Background Tobacco retail displays promote smoking experimentation among youth; however, little is known about their effect on smokers making a quit attempt. Calls to ban tobacco retail displays would be strengthened if this measure would deter initiation and support cessation.
Methods Semistructured in-depth interviews were conducted with 20 individuals, from two New Zealand provincial cities, who had attempted to quit smoking in the last 6 months.
Results Tobacco products had high visibility, and elicited emotional and physical reactions that created on-going temptation, complicated cessation attempts and stimulated impulse purchases. Participants strongly supported banning tobacco retail displays primarily because they thought this would reduce youth initiation, promote greater consistency with smoke-free promotions and assist those attempting to quit.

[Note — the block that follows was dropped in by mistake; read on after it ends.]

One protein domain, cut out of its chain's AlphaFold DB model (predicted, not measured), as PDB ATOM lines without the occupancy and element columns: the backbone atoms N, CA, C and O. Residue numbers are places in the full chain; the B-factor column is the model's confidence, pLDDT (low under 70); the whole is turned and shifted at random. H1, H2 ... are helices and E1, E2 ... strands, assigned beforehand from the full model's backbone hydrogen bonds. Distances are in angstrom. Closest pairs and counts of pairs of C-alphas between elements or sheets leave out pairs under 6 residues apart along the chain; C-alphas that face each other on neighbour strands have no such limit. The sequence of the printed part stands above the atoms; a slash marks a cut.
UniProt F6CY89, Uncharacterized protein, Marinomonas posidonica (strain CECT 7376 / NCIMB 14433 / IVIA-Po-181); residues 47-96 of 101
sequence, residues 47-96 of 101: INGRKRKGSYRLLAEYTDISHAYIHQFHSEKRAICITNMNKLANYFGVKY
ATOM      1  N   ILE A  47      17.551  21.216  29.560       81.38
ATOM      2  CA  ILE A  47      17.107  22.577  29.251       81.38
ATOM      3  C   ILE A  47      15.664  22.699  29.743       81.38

Conclusions The effects of tobacco retail displays on smokers making a cessation attempt are explored. The findings are consistent with experimental and survey research, and expand a growing evidence base that supports government-mandated bans on tobacco retail displays.
- Point of sale
- advertising and promotion
- qualitative study
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Funding New Zealand Cancer Society (PO Box 12700, Wellington 6144, New Zealand) and Action on Smoking and Health (PO Box 99 126, Newmarket, New Zealand).
Competing interests All authors have undertaken work for the Cancer Society of New Zealand and Action on Smoking and Health New Zealand. Although we do not consider it a competing interest, for the sake of full disclosure we note that all authors have undertaken tobacco-related research for the New Zealand Ministry of Health. All authors have received funding for tobacco-related research from the Health Research Council of New Zealand.
Patient consent Obtained.
Ethics approval This study was conducted with the approval of the Department of Public Health, University of Otago.
Provenance and peer review Not commissioned; externally peer reviewed.